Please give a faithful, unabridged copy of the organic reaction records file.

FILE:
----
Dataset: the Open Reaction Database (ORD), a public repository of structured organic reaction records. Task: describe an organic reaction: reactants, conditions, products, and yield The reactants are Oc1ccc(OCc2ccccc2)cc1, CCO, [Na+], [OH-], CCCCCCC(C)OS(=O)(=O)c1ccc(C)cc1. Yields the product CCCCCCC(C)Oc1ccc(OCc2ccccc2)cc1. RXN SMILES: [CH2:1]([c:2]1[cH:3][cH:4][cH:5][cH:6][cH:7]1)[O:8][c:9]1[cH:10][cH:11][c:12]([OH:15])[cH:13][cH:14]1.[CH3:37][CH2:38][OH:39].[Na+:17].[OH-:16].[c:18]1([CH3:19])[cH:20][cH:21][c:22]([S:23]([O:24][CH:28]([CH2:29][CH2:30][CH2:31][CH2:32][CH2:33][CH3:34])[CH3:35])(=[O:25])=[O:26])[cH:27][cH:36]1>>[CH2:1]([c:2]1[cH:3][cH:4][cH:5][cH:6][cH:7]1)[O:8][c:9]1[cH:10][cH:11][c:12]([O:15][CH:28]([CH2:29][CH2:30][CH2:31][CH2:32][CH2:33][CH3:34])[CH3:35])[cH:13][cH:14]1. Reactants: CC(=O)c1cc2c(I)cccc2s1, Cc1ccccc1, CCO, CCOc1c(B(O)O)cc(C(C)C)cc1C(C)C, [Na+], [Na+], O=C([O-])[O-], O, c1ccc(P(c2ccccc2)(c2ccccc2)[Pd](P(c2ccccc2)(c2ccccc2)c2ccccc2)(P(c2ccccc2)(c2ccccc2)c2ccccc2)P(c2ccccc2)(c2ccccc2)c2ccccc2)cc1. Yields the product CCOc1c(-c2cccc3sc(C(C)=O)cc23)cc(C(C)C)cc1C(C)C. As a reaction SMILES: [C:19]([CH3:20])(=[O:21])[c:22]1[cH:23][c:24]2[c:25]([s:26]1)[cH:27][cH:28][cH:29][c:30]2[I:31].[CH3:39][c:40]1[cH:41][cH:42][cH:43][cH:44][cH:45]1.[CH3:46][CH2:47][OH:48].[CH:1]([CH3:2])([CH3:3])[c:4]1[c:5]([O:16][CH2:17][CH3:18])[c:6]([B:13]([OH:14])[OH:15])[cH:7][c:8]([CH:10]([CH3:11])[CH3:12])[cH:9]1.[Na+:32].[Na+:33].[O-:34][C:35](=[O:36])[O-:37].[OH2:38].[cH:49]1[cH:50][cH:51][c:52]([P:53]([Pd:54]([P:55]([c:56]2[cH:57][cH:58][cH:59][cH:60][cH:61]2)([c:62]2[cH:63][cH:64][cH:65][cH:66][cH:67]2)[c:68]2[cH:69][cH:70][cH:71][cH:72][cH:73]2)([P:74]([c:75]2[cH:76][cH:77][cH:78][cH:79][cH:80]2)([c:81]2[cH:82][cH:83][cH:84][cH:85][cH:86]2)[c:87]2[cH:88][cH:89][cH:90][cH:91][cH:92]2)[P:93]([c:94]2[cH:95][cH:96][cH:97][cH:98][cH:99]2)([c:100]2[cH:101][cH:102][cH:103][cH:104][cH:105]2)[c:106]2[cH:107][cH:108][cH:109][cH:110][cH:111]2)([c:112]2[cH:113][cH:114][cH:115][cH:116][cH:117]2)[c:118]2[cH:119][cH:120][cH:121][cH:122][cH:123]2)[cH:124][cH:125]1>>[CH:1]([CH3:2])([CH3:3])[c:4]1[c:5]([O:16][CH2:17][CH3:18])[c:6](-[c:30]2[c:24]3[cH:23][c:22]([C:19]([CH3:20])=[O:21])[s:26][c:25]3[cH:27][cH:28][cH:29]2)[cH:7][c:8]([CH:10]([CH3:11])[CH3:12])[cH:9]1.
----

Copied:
Dataset: the Open Reaction Database (ORD), a public repository of structured organic reaction records. Task: describe an organic reaction: reactants, conditions, products, and yield The reactants are Oc1ccc(OCc2ccccc2)cc1, CCO, [Na+], [OH-], CCCCCCC(C)OS(=O)(=O)c1ccc(C)cc1. Yields the product CCCCCCC(C)Oc1ccc(OCc2ccccc2)cc1. RXN SMILES: [CH2:1]([c:2]1[cH:3][cH:4][cH:5][cH:6][cH:7]1)[O:8][c:9]1[cH:10][cH:11][c:12]([OH:15])[cH:13][cH:14]1.[CH3:37][CH2:38][OH:39].[Na+:17].[OH-:16].[c:18]1([CH3:19])[cH:20][cH:21][c:22]([S:23]([O:24][CH:28]([CH2:29][CH2:30][CH2:31][CH2:32][CH2:33][CH3:34])[CH3:35])(=[O:25])=[O:26])[cH:27][cH:36]1>>[CH2:1]([c:2]1[cH:3][cH:4][cH:5][cH:6][cH:7]1)[O:8][c:9]1[cH:10][cH:11][c:12]([O:15][CH:28]([CH2:29][CH2:30][CH2:31][CH2:32][CH2:33][CH3:34])[CH3:35])[cH:13][cH:14]1. Reactants: CC(=O)c1cc2c(I)cccc2s1, Cc1ccccc1, CCO, CCOc1c(B(O)O)cc(C(C)C)cc1C(C)C, [Na+], [Na+], O=C([O-])[O-], O, c1ccc(P(c2ccccc2)(c2ccccc2)[Pd](P(c2ccccc2)(c2ccccc2)c2ccccc2)(P(c2ccccc2)(c2ccccc2)c2ccccc2)P(c2ccccc2)(c2ccccc2)c2ccccc2)cc1. Yields the product CCOc1c(-c2cccc3sc(C(C)=O)cc23)cc(C(C)C)cc1C(C)C. As a reaction SMILES: [C:19]([CH3:20])(=[O:21])[c:22]1[cH:23][c:24]2[c:25]([s:26]1)[cH:27][cH:28][cH:29][c:30]2[I:31].[CH3:39][c:40]1[cH:41][cH:42][cH:43][cH:44][cH:45]1.[CH3:46][CH2:47][OH:48].[CH:1]([CH3:2])([CH3:3])[c:4]1[c:5]([O:16][CH2:17][CH3:18])[c:6]([B:13]([OH:14])[OH:15])[cH:7][c:8]([CH:10]([CH3:11])[CH3:12])[cH:9]1.[Na+:32].[Na+:33].[O-:34][C:35](=[O:36])[O-:37].[OH2:38].[cH:49]1[cH:50][cH:51][c:52]([P:53]([Pd:54]([P:55]([c:56]2[cH:57][cH:58][cH:59][cH:60][cH:61]2)([c:62]2[cH:63][cH:64][cH:65][cH:66][cH:67]2)[c:68]2[cH:69][cH:70][cH:71][cH:72][cH:73]2)([P:74]([c:75]2[cH:76][cH:77][cH:78][cH:79][cH:80]2)([c:81]2[cH:82][cH:83][cH:84][cH:85][cH:86]2)[c:87]2[cH:88][cH:89][cH:90][cH:91][cH:92]2)[P:93]([c:94]2[cH:95][cH:96][cH:97][cH:98][cH:99]2)([c:100]2[cH:101][cH:102][cH:103][cH:104][cH:105]2)[c:106]2[cH:107][cH:108][cH:109][cH:110][cH:111]2)([c:112]2[cH:113][cH:114][cH:115][cH:116][cH:117]2)[c:118]2[cH:119][cH:120][cH:121][cH:122][cH:123]2)[cH:124][cH:125]1>>[CH:1]([CH3:2])([CH3:3])[c:4]1[c:5]([O:16][CH2:17][CH3:18])[c:6](-[c:30]2[c:24]3[cH:23][c:22]([C:19]([CH3:20])=[O:21])[s:26][c:25]3[cH:27][cH:28][cH:29]2)[cH:7][c:8]([CH:10]([CH3:11])[CH3:12])[cH:9]1.